Monthly Archives: February 2007

Hey! Two days in a row!

I did another session with Rowan (and I’m very proud of that). Today I introduced her to the first stages of being tied. When we first started, I looped the lead rope on her halter through an Aussie tie ring. I didn’t tie it, or even loop it around the center thingy. I just ran it through the ring and held the end.

I groomed her right side, and she stood quietly. When I switched sides, I looped the lead rope around the center thingy so it would be a little more taut. I held onto the end so if she pulled back, I could control whether or not she got any slack. When I moved back toward her back end on her left side, she pulled back a couple of times. I held the rope and waited for her to offer even a bit of slack. She thought about it… and then took a step forward. Click! She didn’t even seem close to panicking, even when she was unable to pull away.

After I groomed both sides, I decided to see if she remembered any of the work with her hooves I did last summer. I ran my hand down her front right leg, and she shifted her weight and lifted it. Click! I did it again, and she again stepped back and lifted the foot. I held it several seconds, and then set it down. Good girl.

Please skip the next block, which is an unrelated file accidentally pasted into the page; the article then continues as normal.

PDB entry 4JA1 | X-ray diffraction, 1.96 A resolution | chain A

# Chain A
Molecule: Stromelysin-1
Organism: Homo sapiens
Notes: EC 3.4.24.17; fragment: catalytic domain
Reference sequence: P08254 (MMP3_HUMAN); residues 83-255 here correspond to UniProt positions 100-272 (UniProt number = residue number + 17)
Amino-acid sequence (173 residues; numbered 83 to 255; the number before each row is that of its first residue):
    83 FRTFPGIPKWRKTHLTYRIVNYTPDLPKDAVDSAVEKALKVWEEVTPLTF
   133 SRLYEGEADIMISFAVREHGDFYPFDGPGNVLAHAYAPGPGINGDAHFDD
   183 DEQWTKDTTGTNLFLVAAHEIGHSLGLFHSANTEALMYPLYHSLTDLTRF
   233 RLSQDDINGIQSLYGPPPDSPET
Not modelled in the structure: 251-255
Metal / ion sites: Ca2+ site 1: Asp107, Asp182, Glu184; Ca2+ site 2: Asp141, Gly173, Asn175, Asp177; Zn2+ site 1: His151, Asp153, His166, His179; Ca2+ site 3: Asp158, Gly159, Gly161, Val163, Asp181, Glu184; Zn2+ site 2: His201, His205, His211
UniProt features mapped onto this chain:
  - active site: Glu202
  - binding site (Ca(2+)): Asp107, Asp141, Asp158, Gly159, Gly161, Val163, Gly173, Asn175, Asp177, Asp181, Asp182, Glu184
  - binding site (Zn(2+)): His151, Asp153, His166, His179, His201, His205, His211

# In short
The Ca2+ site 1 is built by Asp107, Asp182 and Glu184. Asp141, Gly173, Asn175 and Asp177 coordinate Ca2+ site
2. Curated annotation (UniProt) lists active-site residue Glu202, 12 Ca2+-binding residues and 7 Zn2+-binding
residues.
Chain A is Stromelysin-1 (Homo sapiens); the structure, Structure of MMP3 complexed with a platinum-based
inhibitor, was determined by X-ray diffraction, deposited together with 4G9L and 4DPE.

Next session we’ll work more on her feet. The problem I have with her feet is that rather than just lifting them, she always takes a step back first. It doesn’t matter whether the foot is back, forward, or square; she takes that step. I need to figure out how to communicate that she just needs to lift the foot, not step back and lift.

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First 10 minutes under my belt

I did it! I worked with Rowan for ten minutes. Thirteen, actually. Of course it took more than thirty when you add in all the pre- and post-stuff I have to do. The hardest part was getting her back in the dry lot without letting the other horses out!

I started by just letting Rowan out in the front area, sans halter. She has had a halter on, oh, half a dozen time maybe, so putting it on was to be my first exercise. I got asked her to target my hand, then the halter, then I put my arm over her neck, and then I spilled it on. No fuss.

Next we worked on leading. Really, we just worked on following my target hand and walking beside me. We did just a step or two at a time because when I did this with her a couple of times last summer, she was cranky and bitey. Today she wasn’t cranky at all, so no problem. Still, we did this just for a minute, and then I decided to introduce her to a brush.

I honestly can’t remember if I’d introduced her to a brush before. I tossed a rope around her a bit to see if she was going to be spooky with me working around her body, and she had no problem with it, so I began brushing her.

By this time I had gotten rid of the lead rope because I didn’t want to hold it, so she took a step away a couple of times. She was particularly prone to do it if I moved back to stand near her middle or back end — she prefers me to stand in front of her. But even when she moved away, all she did was turn around and position me in front of her again.